Vanilla Bean Tea Cakes
Ahhhhh…the sweet smell of summer and with it, the taste of light and fluffy southern tea cakes. Southern food historians say tea cakes evolved from an English recipe brought to America by British settlers in
Ahhhhh…the sweet smell of summer and with it, the taste of light and fluffy southern tea cakes. Southern food historians say tea cakes evolved from an English recipe brought to America by British settlers in the 18th century. The basic recipe was passed by word-of-mouth for generations, but now we are seeing the varieties more and more here in the south. We southern gals love to share them at every event from real girly girl tea parties to church events and even with friends who might need a little pick me up.
I am quite a vanilla bean fan, so when I found a recipe that allowed me to scrape out a little “bean love”, I was excited about putting my own touches to it. Remember with tea cakes, the trick is to make sure the thickness is correct with each tea cookie.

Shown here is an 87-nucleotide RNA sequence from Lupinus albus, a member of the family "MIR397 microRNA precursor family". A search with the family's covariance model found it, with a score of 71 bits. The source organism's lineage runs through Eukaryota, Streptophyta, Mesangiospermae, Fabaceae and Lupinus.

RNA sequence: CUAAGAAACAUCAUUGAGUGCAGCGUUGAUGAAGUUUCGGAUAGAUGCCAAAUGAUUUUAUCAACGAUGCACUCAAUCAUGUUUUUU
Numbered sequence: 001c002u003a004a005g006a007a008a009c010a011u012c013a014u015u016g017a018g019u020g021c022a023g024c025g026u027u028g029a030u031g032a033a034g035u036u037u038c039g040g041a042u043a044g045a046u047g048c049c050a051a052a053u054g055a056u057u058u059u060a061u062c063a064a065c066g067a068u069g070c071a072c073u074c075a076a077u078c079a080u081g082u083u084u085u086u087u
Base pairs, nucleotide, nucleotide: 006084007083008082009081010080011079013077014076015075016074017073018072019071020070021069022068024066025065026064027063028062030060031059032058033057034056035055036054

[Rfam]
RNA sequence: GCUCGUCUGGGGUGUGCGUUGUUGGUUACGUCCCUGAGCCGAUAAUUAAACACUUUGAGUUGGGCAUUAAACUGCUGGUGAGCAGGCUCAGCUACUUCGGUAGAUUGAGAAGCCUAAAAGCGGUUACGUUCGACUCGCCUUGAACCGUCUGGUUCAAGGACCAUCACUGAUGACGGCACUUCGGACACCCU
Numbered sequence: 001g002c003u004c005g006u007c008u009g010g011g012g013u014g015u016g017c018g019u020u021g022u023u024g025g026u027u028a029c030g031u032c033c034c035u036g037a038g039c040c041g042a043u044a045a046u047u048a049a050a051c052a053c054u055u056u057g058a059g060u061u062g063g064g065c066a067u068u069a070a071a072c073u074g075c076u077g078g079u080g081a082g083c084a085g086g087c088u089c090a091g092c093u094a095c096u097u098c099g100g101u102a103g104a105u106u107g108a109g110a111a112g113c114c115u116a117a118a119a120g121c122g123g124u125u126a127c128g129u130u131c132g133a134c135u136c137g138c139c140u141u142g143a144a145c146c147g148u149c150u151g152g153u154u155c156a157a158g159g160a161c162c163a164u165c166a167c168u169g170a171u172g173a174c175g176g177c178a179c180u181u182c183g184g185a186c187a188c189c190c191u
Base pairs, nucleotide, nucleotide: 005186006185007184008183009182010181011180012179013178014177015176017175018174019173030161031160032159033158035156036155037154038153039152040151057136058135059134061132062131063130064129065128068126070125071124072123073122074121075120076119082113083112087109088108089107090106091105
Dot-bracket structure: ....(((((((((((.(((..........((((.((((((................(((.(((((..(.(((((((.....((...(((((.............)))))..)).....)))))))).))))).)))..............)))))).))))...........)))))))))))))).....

So girls, it’s time to break out your tea sets and get a few gals over on a summer day.
¼ cup unsalted butter, room temperature
¼ cup butter-flavored shortening
1 cup granulated sugar
1 egg, room temperature
½ vanilla bean, scraped
2 cups flour
2 teaspoons baking powder
½ teaspoon salt
¼ teaspoon nutmeg
¼ cup buttermilk
Preheat oven to 350 F.
In a large bowl or electric mixer (I love the sound of an electric mixer), cream together butter and shortening until creamy. Mix in sugar until well combined. Add your egg and finally, place the vanilla bean paste in with your mix. Set aside.
In a medium bowl, sift together baking powder, salt, and nutmeg. Mix the dry ingredients into the wet ingredients, alternating with the buttermilk. Turn dough onto a smooth surface and knead until the dough is soft. Shape into a log and cover with plastic wrap. Refrigerate for 1 hour. You can also freeze for about 25 minutes.
Line a large baking sheet with parchment paper. Set aside.
Remove dough from fridge and plastic wrap. Knead the dough to soften it, but don’t over knead and make it too soft. Roll dough back into your log. I typically roll the dough on parchment to prevent sticking. Use a very sharp knife and cut your dough at about ¼ inch. You might want to wipe down your knife each time to keep the dough cookie-perfect round.
Place cookies on prepared pan about 2 inches apart. Bake for 8-10 minutes until bottoms are lightly golden. Do not overcook the cookies. Remove from pan and place on a cooling rack to finish cooling and enjoy!